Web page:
The Screw Pine

Venture down to the lowlands, wander around Fan Palm lake, and you'll soon see the unusual and fascinating Pandanus utilis. This useful plant is believed to be a native of Madagascar, but like that other ubiquitous monocot, the coconut palm, it has so spread throughout the tropics that its origins are difficult to determine.

Can I grow this tree myself?

Yes. It is easy to grow and will flourish in many conditions. It can be grown in zones 10 and 11, which includes South Florida.

How much space does it require?

Allow space for an ultimate height of thirty feet, with equal width. In dry conditions it grows slowly, but as moisture increases, so does the rate of growth. Other species may reach 70 feet in the wild. Most make more horizontal than vertical growth.

What kind of conditions does it require?

In nature, the screw pine grows on the seashore and around tidal lagoons. However, it will tolerate drought, and is very salt tolerant. It will grow faster if it receives plenty of water. Although young plants will tolerate shade, full sun is required for fruiting. Small trees, six to eight feet tall, can be grown in large pots.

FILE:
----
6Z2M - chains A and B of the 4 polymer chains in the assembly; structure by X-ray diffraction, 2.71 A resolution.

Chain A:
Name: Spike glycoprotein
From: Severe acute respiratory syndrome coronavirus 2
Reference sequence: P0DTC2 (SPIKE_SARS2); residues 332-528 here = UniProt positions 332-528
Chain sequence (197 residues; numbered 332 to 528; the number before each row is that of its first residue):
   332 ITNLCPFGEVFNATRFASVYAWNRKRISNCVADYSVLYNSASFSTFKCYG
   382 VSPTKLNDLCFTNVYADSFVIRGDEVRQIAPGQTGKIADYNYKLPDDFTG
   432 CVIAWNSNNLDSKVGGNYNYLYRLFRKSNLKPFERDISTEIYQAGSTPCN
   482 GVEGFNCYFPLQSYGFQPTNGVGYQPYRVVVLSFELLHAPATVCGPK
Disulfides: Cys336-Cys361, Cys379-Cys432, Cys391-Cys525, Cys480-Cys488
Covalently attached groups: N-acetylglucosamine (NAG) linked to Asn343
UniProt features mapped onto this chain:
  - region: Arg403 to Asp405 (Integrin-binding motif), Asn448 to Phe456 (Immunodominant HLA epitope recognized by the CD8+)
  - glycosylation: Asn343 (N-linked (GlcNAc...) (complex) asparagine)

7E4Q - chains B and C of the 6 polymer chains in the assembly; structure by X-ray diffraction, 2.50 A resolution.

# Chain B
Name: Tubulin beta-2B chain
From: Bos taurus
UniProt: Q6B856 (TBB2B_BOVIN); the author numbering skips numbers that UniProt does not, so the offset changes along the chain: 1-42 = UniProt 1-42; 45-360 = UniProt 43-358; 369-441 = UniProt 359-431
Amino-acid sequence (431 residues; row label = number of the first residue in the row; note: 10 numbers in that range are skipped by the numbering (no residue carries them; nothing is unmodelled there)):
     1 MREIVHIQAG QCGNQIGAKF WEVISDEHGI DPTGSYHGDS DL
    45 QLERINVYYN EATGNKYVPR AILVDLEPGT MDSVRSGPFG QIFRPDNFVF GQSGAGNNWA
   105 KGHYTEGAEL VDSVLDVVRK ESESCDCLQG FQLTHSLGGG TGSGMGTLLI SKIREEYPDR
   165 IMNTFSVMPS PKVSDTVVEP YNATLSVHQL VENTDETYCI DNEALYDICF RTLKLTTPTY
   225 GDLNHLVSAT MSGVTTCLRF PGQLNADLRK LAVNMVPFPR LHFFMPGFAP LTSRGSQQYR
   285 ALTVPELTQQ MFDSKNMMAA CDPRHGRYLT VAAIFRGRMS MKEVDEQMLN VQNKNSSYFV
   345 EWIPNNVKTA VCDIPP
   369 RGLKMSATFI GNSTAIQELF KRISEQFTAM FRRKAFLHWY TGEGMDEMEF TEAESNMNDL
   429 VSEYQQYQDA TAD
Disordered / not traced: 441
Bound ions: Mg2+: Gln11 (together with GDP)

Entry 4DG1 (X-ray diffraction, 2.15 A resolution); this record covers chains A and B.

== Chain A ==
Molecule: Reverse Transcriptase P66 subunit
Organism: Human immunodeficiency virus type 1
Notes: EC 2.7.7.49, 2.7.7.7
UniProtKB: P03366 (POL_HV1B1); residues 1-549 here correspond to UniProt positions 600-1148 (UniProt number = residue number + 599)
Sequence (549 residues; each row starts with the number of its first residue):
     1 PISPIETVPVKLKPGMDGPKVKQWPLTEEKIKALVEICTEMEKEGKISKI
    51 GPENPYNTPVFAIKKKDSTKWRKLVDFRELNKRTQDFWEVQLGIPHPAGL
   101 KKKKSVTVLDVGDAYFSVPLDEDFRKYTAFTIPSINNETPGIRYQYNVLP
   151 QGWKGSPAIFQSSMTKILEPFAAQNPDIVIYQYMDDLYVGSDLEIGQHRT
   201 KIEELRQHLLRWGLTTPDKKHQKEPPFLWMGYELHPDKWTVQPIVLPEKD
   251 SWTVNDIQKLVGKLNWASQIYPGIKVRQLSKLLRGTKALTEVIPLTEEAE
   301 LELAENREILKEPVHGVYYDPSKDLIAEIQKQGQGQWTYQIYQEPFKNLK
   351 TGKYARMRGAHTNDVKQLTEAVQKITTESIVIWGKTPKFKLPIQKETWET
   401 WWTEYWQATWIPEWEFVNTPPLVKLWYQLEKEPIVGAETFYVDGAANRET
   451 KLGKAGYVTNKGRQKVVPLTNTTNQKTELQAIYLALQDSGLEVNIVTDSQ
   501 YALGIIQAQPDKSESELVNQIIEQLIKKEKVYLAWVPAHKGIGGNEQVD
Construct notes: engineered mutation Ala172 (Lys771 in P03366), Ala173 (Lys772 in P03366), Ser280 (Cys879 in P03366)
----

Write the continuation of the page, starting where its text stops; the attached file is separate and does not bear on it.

What does a screw pine look like?

Like all Pandanus, a genus of more than 600, P. utilis has trunk-like stems ending in branches with spirals of sword-shaped leaves. Watch out for these leaves! They often have sharp edges or teeth. Look carefully at the leaves of P. utilis and you will see small red teeth on the margins. While you're looking at the leaves, take note of the spiral pattern of the leaf scars: they account for the common name “screw pine”. The “pine” is a reference to pineapple. Stems are held high in the air by stilt and prop roots, adding to their unusual appearance.

Where can I get one?

You should be able to find screw pines at local nurseries. You also may find a variegated species, P. veitchii, whose leaves have attractive white striations, or P. sanderi, with golden bands from mid-rib to margin. You also may want to try propagating your own tree. Large branches can be planted directly in the ground, where they will root easily. Seeds will germinate in eight to twelve weeks if soaked for 24 hours and then placed face-up in potting medium.

What about flowers and fruit?

Pandanus are dioecious, that is, male and female. The males beariragrant flowers on four-inch long spikes; females bear large globes of petalless flowers. The appearance of large, spherical compound fruit may remind you of pineapples. In March and April, the female plants bear fruit, green at first, then turning yellow. These fruit are great favorites of racoons and other animals that inhabit the lowlands. The fruit of other species are eaten by humans, and the leaves are used for fabric, rope and thatching.

Garden Views, January 2001

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